Fat Goose Press is pleased to announce the publication of a new book offering a detailed insight into women’s dress at the beginning of the sixteenth century. The Queen’s Servants paints a vivid picture of the styles of dress worn at Henry VII’s and Henry VIII’s courts, using evidence from royal warrants and account books in The National Archive. Purchases by the Great Wardrobe for the ladies of gentle birth who attended the queens and their children are clues to the appropriate appearance of a woman in close contact with the royal family.
Based on Caroline Johnson’s transcriptions and translations of more than 200 hand-written pages of the original Latin and English documents dating from 1485 to 1520, the book reveals a wealth of fascinating facts about expenditure on garments for gentlewomen serving at the Tudor court. The documents provide precise evidence of the fabrics and yardages, pinpointing features of cut and construction, such as the presence of padded pleats at the back of a gown in 1498 and the extravagant size of wide sleeves. The clothes demonstrate a transition in English style between the flowing lines of the late medieval period and those toward the end the reign of Henry VIII when French gowns and hoods became the characteristic wear of the elite. Typical furs, fabrics and colours are identified with their conventional uses for specific garments and indications as to how these changed over the 35 years of the survey period.
Ninya Mikhaila’s patterns provide guidance on the reconstruction of a complete set of clothes for a gentlewoman at the turn of the century including several styles of smock, a typical kirtle and two styles of gown with a range of sleeve variations. Bonnets, pastes and frontlets are the usual items of headwear issued to gentlewomen during the era. Suggestions for recreating these are also provided. The patterns are based on the evidence from the royal accounts together with an extensive pictorial survey of portraits, brasses and stained glass and detailed examination of three-dimensional sources such as church effigies. The patterns are complemented by helpful diagrams dealing with practical techniques and useful tips for making the garments.
The range of original images, previously unpublished material from documentary sources, and the artist’s impressions of clothing based on them make this book an essential text for students of sixteenth century dress and an asset to anyone interested in accurately reproducing clothing of the era.
This companion volume to The King’s Servants (reviewed in Costume, 44, 2010) provides a wealth of detail about gentlewomen’s clothing at court between 1485 and 1520 – more than the title suggests. It will appeal to a wide audience, from costume specialists and social historians to the general reader interested in the period … As an archivist, I appreciate how this book transforms apparently dull financial records into an exciting and inspirational format. This should prompt readers to engage directly with original records and re-interpret them to illuminate their subject.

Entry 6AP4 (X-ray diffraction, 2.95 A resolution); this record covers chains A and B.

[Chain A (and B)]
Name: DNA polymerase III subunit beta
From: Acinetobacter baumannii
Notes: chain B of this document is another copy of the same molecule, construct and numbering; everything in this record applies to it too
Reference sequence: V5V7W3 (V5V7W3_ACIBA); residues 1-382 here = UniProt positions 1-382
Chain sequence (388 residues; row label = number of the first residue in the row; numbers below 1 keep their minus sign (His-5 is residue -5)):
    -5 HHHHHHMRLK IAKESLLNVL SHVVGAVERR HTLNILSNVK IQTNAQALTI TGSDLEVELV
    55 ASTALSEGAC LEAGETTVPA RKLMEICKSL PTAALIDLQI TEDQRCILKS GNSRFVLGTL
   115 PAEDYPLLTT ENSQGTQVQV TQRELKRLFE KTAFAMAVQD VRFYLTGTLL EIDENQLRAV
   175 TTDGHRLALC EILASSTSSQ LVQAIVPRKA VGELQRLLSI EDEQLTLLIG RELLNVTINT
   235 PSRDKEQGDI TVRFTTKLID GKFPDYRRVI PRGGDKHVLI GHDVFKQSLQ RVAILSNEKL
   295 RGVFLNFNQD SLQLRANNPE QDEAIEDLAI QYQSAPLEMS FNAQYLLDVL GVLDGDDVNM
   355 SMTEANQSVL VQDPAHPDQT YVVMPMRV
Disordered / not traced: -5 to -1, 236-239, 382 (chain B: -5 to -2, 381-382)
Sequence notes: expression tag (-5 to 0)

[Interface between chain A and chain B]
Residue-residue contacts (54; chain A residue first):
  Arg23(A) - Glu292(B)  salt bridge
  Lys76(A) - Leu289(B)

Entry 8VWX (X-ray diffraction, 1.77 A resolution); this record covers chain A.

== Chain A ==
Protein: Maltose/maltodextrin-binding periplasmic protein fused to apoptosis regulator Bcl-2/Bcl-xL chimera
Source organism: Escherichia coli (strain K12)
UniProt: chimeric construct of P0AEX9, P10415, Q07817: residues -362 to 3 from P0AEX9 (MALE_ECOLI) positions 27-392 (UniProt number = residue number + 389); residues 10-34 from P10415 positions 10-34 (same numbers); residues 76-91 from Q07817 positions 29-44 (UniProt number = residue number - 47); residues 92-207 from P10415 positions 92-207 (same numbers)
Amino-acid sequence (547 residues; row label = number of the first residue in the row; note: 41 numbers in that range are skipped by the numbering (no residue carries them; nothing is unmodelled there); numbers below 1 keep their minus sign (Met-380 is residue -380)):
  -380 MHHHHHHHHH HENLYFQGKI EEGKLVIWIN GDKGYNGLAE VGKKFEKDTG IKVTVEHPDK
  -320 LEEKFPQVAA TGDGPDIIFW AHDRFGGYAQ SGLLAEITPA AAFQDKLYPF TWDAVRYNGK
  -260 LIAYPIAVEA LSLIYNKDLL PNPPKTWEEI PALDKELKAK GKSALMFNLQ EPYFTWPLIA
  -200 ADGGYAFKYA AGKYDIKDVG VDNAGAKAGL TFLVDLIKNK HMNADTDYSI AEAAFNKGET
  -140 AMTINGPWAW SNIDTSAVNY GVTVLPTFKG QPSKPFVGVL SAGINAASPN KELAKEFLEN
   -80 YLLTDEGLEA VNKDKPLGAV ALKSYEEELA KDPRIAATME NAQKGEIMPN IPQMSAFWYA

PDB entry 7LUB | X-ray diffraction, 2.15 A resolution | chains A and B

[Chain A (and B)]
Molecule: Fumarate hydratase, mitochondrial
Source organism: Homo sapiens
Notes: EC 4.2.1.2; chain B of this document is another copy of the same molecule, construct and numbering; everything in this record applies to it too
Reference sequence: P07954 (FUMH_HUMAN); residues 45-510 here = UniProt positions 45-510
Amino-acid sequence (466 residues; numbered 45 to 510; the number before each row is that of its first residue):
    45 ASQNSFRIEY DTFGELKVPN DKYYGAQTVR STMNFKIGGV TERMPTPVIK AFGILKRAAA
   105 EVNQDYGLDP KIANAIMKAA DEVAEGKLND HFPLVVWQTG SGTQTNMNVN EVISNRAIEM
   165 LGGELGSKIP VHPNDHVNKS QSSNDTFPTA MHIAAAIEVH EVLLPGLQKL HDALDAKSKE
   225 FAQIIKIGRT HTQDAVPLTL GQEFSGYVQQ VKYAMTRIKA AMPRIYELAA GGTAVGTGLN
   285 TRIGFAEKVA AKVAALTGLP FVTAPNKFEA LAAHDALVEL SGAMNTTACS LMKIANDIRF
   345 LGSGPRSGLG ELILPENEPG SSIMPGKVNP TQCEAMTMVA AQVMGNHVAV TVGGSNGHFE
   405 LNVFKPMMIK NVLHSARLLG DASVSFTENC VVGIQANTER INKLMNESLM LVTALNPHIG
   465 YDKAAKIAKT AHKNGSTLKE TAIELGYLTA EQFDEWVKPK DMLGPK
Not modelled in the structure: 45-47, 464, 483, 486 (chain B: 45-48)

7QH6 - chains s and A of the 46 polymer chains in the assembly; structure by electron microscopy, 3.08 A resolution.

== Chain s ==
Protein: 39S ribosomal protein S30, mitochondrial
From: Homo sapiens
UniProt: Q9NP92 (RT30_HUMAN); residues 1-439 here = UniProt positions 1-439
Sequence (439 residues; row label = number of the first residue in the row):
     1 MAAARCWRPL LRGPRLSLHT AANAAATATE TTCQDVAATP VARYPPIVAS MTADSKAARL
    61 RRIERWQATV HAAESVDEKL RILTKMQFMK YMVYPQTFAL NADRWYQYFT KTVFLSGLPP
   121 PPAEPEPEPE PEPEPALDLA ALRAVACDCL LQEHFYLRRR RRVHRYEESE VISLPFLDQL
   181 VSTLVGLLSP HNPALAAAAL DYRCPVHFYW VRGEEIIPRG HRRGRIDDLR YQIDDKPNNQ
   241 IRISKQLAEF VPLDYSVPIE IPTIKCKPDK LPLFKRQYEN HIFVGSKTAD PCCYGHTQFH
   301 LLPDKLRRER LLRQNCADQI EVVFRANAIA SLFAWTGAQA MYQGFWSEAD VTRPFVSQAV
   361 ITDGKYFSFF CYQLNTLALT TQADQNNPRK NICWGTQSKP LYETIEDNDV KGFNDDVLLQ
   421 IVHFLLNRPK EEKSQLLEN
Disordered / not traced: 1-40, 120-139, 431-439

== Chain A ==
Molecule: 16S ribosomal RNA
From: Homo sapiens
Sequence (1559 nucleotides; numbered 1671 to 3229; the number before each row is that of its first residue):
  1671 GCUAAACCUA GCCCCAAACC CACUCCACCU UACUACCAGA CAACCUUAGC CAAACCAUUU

An absolutely splendid book, beautifully organized and designed. I think your series a perfect model of how to treat a narrow subject in depth and in an attractive professional way.
The book deals with the earlier Tudor age, whose dress is generally less well-known and well studied than the later Tudor and Elizabethan periods. Johnson has used the surviving accounts and warrants to be found in the Great Wardrobe to gain information on what royal, noble and gentle women in the king’s household wore in the years 1485–1520 … The Queen’s Servants is a valuable source of information for anyone interested in the dress of the early Tudor age, and provides a detailed grounding for both the historian and the costumer in what women of the royal household wore in this thirty-five year period.
If you are a fan of The Tudor Tailor, you must buy this companion book! The patterns are the same wonderful quality as those in The Tudor Tailor and the text is amazing. My visual image of the early 16th century English court is forever altered by the information in this book. Now, in my mind’s eye, I see ladies dressed in tawney and violet. I understand Henry the Eighth’s “extravagance” when he dressed his household in silk gowns instead of the woolen gowns that had been good enough in his father’s court in a way that an ordinary history book could never make me understand. This book enlightens the reader about the pace of the changes between the late medieval period and the beginnings of the “Northern Renaissance” of the sixteenth century in a way that no history of costume I have ever read has done. In short I believe it to be an invaluable companion to the Tudor Tailor, but a book that can stand on its own for the student of the early Tudor period.